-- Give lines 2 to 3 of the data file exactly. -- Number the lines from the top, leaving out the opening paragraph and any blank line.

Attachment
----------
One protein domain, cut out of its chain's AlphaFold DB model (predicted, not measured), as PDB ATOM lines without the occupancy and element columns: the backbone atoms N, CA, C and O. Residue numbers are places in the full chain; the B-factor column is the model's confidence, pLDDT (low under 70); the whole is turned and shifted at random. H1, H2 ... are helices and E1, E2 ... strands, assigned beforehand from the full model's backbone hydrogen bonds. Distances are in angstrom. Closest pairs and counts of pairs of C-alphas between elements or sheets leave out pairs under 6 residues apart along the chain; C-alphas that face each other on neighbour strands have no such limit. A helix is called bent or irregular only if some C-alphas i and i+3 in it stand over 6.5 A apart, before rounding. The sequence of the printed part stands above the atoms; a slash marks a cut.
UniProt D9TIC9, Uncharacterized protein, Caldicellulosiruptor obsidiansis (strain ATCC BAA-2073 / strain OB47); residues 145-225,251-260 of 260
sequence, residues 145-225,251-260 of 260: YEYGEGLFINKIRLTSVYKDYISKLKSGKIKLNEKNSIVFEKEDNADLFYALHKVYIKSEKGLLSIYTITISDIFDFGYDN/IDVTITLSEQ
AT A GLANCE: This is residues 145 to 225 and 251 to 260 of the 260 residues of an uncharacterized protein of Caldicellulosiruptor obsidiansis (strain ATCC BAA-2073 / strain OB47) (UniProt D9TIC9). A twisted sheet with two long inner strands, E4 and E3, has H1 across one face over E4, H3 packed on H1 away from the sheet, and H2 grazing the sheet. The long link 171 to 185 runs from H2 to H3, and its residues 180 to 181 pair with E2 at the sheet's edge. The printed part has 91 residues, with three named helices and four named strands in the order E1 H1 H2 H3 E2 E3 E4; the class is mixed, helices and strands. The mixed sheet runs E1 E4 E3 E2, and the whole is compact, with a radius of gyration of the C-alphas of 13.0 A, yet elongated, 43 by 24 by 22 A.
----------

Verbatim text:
sequence, residues 145-225,251-260 of 260: YEYGEGLFINKIRLTSVYKDYISKLKSGKIKLNEKNSIVFEKEDNADLFYALHKVYIKSEKGLLSIYTITISDIFDFGYDN/IDVTITLSEQ
AT A GLANCE: This is residues 145 to 225 and 251 to 260 of the 260 residues of an uncharacterized protein of Caldicellulosiruptor obsidiansis (strain ATCC BAA-2073 / strain OB47) (UniProt D9TIC9). A twisted sheet with two long inner strands, E4 and E3, has H1 across one face over E4, H3 packed on H1 away from the sheet, and H2 grazing the sheet. The long link 171 to 185 runs from H2 to H3, and its residues 180 to 181 pair with E2 at the sheet's edge. The printed part has 91 residues, with three named helices and four named strands in the order E1 H1 H2 H3 E2 E3 E4; the class is mixed, helices and strands. The mixed sheet runs E1 E4 E3 E2, and the whole is compact, with a radius of gyration of the C-alphas of 13.0 A, yet elongated, 43 by 24 by 22 A.